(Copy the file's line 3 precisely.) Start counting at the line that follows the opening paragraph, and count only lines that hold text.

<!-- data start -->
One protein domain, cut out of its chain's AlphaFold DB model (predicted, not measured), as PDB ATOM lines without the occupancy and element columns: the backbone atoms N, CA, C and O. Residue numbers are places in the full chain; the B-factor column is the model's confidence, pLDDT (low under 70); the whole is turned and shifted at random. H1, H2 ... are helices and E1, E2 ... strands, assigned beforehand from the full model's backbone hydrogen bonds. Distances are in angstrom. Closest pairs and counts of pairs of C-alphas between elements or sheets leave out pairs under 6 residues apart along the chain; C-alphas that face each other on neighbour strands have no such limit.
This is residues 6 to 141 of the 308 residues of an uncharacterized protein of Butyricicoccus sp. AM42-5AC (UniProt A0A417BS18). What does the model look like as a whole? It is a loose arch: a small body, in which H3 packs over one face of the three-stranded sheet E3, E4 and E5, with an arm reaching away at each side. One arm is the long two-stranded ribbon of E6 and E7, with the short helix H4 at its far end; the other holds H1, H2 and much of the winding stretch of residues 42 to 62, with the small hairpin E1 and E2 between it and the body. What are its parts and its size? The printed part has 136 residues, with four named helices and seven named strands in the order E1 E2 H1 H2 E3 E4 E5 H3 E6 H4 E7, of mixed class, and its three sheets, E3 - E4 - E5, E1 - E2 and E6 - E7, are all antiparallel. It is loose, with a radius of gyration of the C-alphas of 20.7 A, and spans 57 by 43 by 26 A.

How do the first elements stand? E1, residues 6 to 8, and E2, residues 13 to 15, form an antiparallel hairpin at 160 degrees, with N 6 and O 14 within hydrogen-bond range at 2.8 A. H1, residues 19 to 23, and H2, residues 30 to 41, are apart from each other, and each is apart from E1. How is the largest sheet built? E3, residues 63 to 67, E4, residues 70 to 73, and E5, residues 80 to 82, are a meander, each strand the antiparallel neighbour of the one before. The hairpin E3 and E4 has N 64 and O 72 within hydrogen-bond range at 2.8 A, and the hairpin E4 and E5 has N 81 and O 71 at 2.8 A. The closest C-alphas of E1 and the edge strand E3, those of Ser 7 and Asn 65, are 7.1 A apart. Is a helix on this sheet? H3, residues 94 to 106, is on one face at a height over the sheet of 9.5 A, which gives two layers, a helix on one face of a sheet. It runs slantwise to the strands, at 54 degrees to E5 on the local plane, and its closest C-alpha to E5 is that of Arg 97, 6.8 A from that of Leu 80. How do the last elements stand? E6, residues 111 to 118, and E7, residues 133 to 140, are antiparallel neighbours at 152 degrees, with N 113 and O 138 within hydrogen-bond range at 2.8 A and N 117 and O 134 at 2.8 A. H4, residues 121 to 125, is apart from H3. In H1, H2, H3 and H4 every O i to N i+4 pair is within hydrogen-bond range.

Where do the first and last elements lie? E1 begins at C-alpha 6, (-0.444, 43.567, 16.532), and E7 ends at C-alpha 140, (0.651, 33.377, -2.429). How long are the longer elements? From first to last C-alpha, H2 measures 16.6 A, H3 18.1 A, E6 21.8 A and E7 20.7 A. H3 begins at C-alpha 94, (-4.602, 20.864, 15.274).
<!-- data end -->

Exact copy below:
Where do the first and last elements lie? E1 begins at C-alpha 6, (-0.444, 43.567, 16.532), and E7 ends at C-alpha 140, (0.651, 33.377, -2.429). How long are the longer elements? From first to last C-alpha, H2 measures 16.6 A, H3 18.1 A, E6 21.8 A and E7 20.7 A. H3 begins at C-alpha 94, (-4.602, 20.864, 15.274).